I think it is important not only for readers to encourage others to find their book whether it’s literary masterworks or trashy romance novels, and support them.  The written (or typed) word is powerful form of knowledge and reading is a gateway to unspeakable depths of knowledge and wisdom.  It just takes one spark.  One good book or story is enough to get someone to start looking and realize that there are other great stories, and other things to learn.

Tuesday, April 16, 2013


Nancy Madore, author of the urban fantasy/thriller The Hidden Ones, answers questions about her inspirations and writing process. Visit her website, Find her on Google Plus, or Follow her on Twitter.

The Hidden Ones is about a modern woman, Nadia, whose life is interrupted when an ancient secret society kidnaps her, thinking she’s the demon Lilith. What was the inspiration behind her character?

Nadia was inspired by the modern day woman. She’s the ideal American professional we all admire. She’s responsible, hardworking and appropriately involved in world events. She’s proud of her accomplishments. She has no real motivation to look beyond her considerable achievements in search of something more meaningful. Though she may, at times, question her decisions, she’s afraid to stray too far outside the formula that, so far, has been working so well for her.  And then one day she’s kidnapped and thrown into a situation that will shatter her beliefs about the world and her position in it. She’s forced to consider opposing points of view. And she’s challenged to step outside her comfort zone in deciding what’s wrong and what’s right. This doesn’t come easy for her, and she’ll struggle with this throughout the series.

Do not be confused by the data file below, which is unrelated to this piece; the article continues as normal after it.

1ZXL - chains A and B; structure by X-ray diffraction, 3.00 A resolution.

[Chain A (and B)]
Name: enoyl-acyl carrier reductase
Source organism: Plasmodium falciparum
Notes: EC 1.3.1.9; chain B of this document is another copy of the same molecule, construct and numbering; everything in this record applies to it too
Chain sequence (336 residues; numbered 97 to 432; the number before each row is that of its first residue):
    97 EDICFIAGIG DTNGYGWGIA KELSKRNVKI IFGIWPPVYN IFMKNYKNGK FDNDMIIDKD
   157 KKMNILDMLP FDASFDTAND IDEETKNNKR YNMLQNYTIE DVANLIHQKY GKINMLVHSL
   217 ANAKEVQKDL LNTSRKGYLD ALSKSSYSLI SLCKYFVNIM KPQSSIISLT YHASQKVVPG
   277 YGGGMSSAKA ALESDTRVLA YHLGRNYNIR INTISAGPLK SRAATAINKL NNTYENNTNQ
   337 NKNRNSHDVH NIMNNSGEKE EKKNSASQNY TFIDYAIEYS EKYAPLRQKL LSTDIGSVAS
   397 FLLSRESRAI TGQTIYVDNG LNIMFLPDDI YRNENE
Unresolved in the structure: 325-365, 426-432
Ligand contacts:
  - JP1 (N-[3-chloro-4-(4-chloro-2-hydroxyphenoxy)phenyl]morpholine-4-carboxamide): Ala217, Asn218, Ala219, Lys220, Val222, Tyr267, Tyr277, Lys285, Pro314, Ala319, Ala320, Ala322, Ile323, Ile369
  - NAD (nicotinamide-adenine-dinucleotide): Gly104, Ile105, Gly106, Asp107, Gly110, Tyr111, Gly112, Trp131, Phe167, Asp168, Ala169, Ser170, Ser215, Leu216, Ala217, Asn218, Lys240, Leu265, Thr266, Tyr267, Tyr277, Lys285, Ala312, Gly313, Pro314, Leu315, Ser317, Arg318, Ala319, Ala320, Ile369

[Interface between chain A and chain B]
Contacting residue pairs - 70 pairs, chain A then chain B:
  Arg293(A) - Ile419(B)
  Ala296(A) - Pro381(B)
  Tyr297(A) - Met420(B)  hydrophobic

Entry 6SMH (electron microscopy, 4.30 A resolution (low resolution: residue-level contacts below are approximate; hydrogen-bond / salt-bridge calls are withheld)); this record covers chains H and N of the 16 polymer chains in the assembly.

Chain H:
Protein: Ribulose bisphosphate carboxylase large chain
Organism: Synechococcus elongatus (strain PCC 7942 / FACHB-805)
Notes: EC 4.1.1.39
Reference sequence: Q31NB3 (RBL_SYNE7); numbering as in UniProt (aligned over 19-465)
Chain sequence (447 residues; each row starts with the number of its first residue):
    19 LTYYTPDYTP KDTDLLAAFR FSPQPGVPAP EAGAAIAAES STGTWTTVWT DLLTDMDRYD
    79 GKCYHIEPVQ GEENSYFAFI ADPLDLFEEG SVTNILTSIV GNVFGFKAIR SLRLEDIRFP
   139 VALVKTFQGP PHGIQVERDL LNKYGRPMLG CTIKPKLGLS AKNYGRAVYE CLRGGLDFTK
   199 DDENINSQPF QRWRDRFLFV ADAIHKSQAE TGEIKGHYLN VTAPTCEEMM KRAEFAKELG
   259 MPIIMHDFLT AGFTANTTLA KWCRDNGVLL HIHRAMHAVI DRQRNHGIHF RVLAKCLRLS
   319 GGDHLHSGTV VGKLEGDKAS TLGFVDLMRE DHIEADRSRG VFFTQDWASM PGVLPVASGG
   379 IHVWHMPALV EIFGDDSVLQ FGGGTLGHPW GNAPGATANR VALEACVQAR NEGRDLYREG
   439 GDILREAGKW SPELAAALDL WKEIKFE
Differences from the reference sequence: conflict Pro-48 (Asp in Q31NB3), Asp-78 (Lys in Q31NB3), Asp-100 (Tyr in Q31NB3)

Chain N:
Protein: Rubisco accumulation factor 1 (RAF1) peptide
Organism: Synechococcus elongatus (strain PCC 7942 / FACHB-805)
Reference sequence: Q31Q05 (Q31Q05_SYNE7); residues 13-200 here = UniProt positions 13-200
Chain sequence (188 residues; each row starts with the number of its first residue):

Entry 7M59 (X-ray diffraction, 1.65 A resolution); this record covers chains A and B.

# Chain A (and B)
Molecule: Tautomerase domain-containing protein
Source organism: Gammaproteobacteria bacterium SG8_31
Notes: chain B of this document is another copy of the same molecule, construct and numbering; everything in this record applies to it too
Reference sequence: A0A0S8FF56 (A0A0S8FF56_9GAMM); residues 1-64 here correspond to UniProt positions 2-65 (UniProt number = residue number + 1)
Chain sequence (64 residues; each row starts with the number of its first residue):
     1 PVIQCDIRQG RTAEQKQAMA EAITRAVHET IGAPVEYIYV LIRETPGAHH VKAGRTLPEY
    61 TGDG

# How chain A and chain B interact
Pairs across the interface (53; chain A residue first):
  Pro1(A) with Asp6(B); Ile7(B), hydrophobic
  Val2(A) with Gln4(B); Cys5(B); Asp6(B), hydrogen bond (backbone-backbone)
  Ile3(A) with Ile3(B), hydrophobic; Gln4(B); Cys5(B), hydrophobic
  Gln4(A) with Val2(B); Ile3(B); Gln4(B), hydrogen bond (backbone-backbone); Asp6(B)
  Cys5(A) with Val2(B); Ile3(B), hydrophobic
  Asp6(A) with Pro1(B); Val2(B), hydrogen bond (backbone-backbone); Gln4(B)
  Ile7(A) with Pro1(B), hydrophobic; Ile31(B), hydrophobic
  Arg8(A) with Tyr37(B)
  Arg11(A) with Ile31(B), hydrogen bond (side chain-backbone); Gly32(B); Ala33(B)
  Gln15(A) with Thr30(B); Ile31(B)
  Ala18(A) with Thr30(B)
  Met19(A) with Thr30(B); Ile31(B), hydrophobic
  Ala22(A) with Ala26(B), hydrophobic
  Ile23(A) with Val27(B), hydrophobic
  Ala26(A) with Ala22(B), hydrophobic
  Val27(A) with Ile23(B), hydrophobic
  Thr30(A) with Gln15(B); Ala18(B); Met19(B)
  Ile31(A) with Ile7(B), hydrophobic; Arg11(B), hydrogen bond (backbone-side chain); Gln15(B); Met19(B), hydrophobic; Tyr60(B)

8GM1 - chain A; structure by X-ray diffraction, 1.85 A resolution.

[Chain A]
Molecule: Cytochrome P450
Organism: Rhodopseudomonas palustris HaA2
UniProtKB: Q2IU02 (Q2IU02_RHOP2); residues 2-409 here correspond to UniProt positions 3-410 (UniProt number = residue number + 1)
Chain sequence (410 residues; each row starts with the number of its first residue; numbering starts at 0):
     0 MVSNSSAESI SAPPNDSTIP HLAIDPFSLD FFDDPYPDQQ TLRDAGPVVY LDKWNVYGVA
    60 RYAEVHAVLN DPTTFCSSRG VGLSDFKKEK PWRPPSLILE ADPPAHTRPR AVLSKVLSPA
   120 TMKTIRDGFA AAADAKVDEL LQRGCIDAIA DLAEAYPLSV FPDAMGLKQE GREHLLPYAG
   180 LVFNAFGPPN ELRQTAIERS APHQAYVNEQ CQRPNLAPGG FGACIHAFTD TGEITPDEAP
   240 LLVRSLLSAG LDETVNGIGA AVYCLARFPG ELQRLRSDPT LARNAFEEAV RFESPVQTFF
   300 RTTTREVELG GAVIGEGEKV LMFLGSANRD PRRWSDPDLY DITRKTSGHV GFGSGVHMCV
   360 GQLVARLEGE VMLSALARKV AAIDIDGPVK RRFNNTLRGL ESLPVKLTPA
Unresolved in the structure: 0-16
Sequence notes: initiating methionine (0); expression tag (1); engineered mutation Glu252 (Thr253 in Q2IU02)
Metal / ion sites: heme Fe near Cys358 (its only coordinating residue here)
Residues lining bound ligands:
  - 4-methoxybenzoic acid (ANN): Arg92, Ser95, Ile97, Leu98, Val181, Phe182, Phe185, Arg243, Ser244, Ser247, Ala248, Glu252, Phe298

Much of The Hidden Ones takes place in flashbacks. Nadia recounts the story of her grandmother, Helene, who in turn learns of Lilith’s story from the demon herself. Why did you structure your novel this way?

I wanted to connect the past to the present and this was the best way I could think of to do that. I’ve always been a history buff, and I think part of my fascination is with how it’s still affecting us today. Our religions, our wars—even our favorite scary characters on television—all have their origin in that ancient world.

Where did the idea for the novel come from?

This novel has been brewing inside me for many years. I think it started in childhood, when I was first introduced to the Bible. Growing up in a religious household, I read the Bible in its entirety before I was an adult. It’s an intriguing book. Though I’m not religious today, I’m still enamoured by this incredible history book, which, for all of its faults, gives us a keen insight into the people who lived during that important time in our history.

In The Hidden Ones, Lilith is portrayed as a warrior princess of sorts. What inspired this approach to her story?

The myths about Lilith are extremely negative, indicating that she was hated. As well, the amulets used to ward her off—even centuries after she died—lead me to believe that she must have been tremendously feared, and probably wielded great power. The men who wrote about her had very strong opinions about how women should act. Something about her enraged them, shattering their paradigms of the perfect female. Lilith had to have veered pretty far outside their comfort zone. She was undoubtedly strong, and maybe a little vengeful. Most significant is her fame. She is, perhaps, the most notorious woman to come out of that era, aside from Eve.  Whatever she did, it had to be big.